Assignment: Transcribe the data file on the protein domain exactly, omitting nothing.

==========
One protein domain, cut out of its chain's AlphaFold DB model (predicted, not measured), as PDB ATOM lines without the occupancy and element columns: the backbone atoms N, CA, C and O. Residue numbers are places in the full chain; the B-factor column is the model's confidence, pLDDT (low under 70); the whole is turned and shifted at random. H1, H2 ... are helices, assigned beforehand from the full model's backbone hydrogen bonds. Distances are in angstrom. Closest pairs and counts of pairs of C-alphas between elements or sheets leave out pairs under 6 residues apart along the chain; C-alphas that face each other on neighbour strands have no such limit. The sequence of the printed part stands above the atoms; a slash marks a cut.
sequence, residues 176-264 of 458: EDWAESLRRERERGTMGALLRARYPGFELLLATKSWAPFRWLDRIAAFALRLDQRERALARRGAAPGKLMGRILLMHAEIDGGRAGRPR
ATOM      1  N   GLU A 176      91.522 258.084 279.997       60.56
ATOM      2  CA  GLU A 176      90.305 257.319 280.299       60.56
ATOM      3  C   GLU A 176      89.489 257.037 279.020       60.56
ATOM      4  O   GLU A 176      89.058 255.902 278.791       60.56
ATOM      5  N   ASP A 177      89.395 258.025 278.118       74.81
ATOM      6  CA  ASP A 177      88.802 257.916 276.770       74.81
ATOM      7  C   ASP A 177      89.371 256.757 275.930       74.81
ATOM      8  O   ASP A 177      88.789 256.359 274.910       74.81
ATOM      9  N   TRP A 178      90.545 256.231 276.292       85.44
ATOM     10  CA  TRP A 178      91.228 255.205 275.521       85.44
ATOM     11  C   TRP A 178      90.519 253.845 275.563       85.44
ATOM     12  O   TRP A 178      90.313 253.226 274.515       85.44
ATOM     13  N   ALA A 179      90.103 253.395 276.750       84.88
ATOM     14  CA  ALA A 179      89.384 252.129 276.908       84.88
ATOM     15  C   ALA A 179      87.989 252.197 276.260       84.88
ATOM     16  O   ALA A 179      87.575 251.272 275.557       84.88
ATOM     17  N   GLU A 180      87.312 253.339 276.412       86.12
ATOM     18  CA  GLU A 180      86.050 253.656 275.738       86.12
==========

One protein domain, cut out of its chain's AlphaFold DB model (predicted, not measured), as PDB ATOM lines without the occupancy and element columns: the backbone atoms N, CA, C and O. Residue numbers are places in the full chain; the B-factor column is the model's confidence, pLDDT (low under 70); the whole is turned and shifted at random. H1, H2 ... are helices, assigned beforehand from the full model's backbone hydrogen bonds. Distances are in angstrom. Closest pairs and counts of pairs of C-alphas between elements or sheets leave out pairs under 6 residues apart along the chain; C-alphas that face each other on neighbour strands have no such limit. The sequence of the printed part stands above the atoms; a slash marks a cut.
sequence, residues 176-264 of 458: EDWAESLRRERERGTMGALLRARYPGFELLLATKSWAPFRWLDRIAAFALRLDQRERALARRGAAPGKLMGRILLMHAEIDGGRAGRPR
ATOM      1  N   GLU A 176      91.522 258.084 279.997       60.56
ATOM      2  CA  GLU A 176      90.305 257.319 280.299       60.56
ATOM      3  C   GLU A 176      89.489 257.037 279.020       60.56
ATOM      4  O   GLU A 176      89.058 255.902 278.791       60.56
ATOM      5  N   ASP A 177      89.395 258.025 278.118       74.81
ATOM      6  CA  ASP A 177      88.802 257.916 276.770       74.81
ATOM      7  C   ASP A 177      89.371 256.757 275.930       74.81
ATOM      8  O   ASP A 177      88.789 256.359 274.910       74.81
ATOM      9  N   TRP A 178      90.545 256.231 276.292       85.44
ATOM     10  CA  TRP A 178      91.228 255.205 275.521       85.44
ATOM     11  C   TRP A 178      90.519 253.845 275.563       85.44
ATOM     12  O   TRP A 178      90.313 253.226 274.515       85.44
ATOM     13  N   ALA A 179      90.103 253.395 276.750       84.88
ATOM     14  CA  ALA A 179      89.384 252.129 276.908       84.88
ATOM     15  C   ALA A 179      87.989 252.197 276.260       84.88
ATOM     16  O   ALA A 179      87.575 251.272 275.557       84.88
ATOM     17  N   GLU A 180      87.312 253.339 276.412       86.12
ATOM     18  CA  GLU A 180      86.050 253.656 275.738       86.12